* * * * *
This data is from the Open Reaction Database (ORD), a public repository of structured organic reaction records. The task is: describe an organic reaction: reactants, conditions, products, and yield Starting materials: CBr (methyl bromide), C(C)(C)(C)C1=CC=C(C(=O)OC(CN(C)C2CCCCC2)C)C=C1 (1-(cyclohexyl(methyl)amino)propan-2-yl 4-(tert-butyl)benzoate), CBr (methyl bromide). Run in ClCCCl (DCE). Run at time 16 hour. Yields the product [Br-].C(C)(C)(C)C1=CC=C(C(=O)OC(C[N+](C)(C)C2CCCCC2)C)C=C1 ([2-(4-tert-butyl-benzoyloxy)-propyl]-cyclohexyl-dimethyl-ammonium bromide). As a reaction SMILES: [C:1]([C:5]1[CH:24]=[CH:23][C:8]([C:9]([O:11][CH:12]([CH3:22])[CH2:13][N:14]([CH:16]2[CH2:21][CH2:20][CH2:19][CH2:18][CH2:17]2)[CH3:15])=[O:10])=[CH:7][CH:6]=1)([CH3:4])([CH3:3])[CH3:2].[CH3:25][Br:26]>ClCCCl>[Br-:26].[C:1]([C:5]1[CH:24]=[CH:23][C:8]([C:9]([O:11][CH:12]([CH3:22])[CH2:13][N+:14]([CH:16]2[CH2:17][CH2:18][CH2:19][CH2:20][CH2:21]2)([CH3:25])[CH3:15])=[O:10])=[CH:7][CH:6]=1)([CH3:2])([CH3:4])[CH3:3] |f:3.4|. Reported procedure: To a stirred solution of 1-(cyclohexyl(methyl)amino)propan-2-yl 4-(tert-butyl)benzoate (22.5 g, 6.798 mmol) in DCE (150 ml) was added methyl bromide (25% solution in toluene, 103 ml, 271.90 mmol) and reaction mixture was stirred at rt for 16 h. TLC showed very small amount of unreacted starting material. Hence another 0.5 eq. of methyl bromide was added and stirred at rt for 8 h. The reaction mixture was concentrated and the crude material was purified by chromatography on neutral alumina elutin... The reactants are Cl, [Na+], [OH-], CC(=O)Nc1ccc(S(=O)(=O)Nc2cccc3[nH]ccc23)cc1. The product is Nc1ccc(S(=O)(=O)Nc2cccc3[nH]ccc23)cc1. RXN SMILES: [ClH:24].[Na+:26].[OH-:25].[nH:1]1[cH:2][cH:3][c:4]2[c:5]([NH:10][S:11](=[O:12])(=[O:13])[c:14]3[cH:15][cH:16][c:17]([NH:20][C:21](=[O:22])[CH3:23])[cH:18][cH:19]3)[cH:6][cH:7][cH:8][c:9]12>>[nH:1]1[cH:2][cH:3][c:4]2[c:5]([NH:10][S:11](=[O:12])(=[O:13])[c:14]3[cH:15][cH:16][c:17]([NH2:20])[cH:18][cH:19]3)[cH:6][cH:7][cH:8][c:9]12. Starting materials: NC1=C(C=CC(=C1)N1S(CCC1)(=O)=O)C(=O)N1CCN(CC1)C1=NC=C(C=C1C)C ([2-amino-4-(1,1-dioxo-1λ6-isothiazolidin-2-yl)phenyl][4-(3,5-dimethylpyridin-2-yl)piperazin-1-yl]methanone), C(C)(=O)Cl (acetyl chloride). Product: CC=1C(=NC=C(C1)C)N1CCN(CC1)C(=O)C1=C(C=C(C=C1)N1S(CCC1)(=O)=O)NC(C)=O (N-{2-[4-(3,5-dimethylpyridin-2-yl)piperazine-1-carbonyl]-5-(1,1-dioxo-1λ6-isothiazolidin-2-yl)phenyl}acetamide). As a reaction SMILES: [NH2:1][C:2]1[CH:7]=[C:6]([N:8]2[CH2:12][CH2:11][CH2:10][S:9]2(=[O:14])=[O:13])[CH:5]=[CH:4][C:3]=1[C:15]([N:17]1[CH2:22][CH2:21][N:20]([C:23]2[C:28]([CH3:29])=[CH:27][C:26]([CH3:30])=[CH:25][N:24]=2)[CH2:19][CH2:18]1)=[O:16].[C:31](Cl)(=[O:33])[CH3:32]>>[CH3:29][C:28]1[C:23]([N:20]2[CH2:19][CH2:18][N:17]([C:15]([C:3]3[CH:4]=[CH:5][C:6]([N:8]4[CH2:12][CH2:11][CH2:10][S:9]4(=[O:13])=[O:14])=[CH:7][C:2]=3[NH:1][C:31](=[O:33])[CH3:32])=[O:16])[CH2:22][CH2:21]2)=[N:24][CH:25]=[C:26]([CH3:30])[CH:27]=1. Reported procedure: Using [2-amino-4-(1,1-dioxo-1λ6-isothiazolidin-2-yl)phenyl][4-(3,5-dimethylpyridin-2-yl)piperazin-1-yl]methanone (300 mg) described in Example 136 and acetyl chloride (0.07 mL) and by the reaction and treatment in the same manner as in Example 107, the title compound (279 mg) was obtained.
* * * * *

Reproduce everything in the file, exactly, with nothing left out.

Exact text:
This data is from the Open Reaction Database (ORD), a public repository of structured organic reaction records. The task is: describe an organic reaction: reactants, conditions, products, and yield Starting materials: CBr (methyl bromide), C(C)(C)(C)C1=CC=C(C(=O)OC(CN(C)C2CCCCC2)C)C=C1 (1-(cyclohexyl(methyl)amino)propan-2-yl 4-(tert-butyl)benzoate), CBr (methyl bromide). Run in ClCCCl (DCE). Run at time 16 hour. Yields the product [Br-].C(C)(C)(C)C1=CC=C(C(=O)OC(C[N+](C)(C)C2CCCCC2)C)C=C1 ([2-(4-tert-butyl-benzoyloxy)-propyl]-cyclohexyl-dimethyl-ammonium bromide). As a reaction SMILES: [C:1]([C:5]1[CH:24]=[CH:23][C:8]([C:9]([O:11][CH:12]([CH3:22])[CH2:13][N:14]([CH:16]2[CH2:21][CH2:20][CH2:19][CH2:18][CH2:17]2)[CH3:15])=[O:10])=[CH:7][CH:6]=1)([CH3:4])([CH3:3])[CH3:2].[CH3:25][Br:26]>ClCCCl>[Br-:26].[C:1]([C:5]1[CH:24]=[CH:23][C:8]([C:9]([O:11][CH:12]([CH3:22])[CH2:13][N+:14]([CH:16]2[CH2:17][CH2:18][CH2:19][CH2:20][CH2:21]2)([CH3:25])[CH3:15])=[O:10])=[CH:7][CH:6]=1)([CH3:2])([CH3:4])[CH3:3] |f:3.4|. Reported procedure: To a stirred solution of 1-(cyclohexyl(methyl)amino)propan-2-yl 4-(tert-butyl)benzoate (22.5 g, 6.798 mmol) in DCE (150 ml) was added methyl bromide (25% solution in toluene, 103 ml, 271.90 mmol) and reaction mixture was stirred at rt for 16 h. TLC showed very small amount of unreacted starting material. Hence another 0.5 eq. of methyl bromide was added and stirred at rt for 8 h. The reaction mixture was concentrated and the crude material was purified by chromatography on neutral alumina elutin... The reactants are Cl, [Na+], [OH-], CC(=O)Nc1ccc(S(=O)(=O)Nc2cccc3[nH]ccc23)cc1. The product is Nc1ccc(S(=O)(=O)Nc2cccc3[nH]ccc23)cc1. RXN SMILES: [ClH:24].[Na+:26].[OH-:25].[nH:1]1[cH:2][cH:3][c:4]2[c:5]([NH:10][S:11](=[O:12])(=[O:13])[c:14]3[cH:15][cH:16][c:17]([NH:20][C:21](=[O:22])[CH3:23])[cH:18][cH:19]3)[cH:6][cH:7][cH:8][c:9]12>>[nH:1]1[cH:2][cH:3][c:4]2[c:5]([NH:10][S:11](=[O:12])(=[O:13])[c:14]3[cH:15][cH:16][c:17]([NH2:20])[cH:18][cH:19]3)[cH:6][cH:7][cH:8][c:9]12. Starting materials: NC1=C(C=CC(=C1)N1S(CCC1)(=O)=O)C(=O)N1CCN(CC1)C1=NC=C(C=C1C)C ([2-amino-4-(1,1-dioxo-1λ6-isothiazolidin-2-yl)phenyl][4-(3,5-dimethylpyridin-2-yl)piperazin-1-yl]methanone), C(C)(=O)Cl (acetyl chloride). Product: CC=1C(=NC=C(C1)C)N1CCN(CC1)C(=O)C1=C(C=C(C=C1)N1S(CCC1)(=O)=O)NC(C)=O (N-{2-[4-(3,5-dimethylpyridin-2-yl)piperazine-1-carbonyl]-5-(1,1-dioxo-1λ6-isothiazolidin-2-yl)phenyl}acetamide). As a reaction SMILES: [NH2:1][C:2]1[CH:7]=[C:6]([N:8]2[CH2:12][CH2:11][CH2:10][S:9]2(=[O:14])=[O:13])[CH:5]=[CH:4][C:3]=1[C:15]([N:17]1[CH2:22][CH2:21][N:20]([C:23]2[C:28]([CH3:29])=[CH:27][C:26]([CH3:30])=[CH:25][N:24]=2)[CH2:19][CH2:18]1)=[O:16].[C:31](Cl)(=[O:33])[CH3:32]>>[CH3:29][C:28]1[C:23]([N:20]2[CH2:19][CH2:18][N:17]([C:15]([C:3]3[CH:4]=[CH:5][C:6]([N:8]4[CH2:12][CH2:11][CH2:10][S:9]4(=[O:13])=[O:14])=[CH:7][C:2]=3[NH:1][C:31](=[O:33])[CH3:32])=[O:16])[CH2:22][CH2:21]2)=[N:24][CH:25]=[C:26]([CH3:30])[CH:27]=1. Reported procedure: Using [2-amino-4-(1,1-dioxo-1λ6-isothiazolidin-2-yl)phenyl][4-(3,5-dimethylpyridin-2-yl)piperazin-1-yl]methanone (300 mg) described in Example 136 and acetyl chloride (0.07 mL) and by the reaction and treatment in the same manner as in Example 107, the title compound (279 mg) was obtained.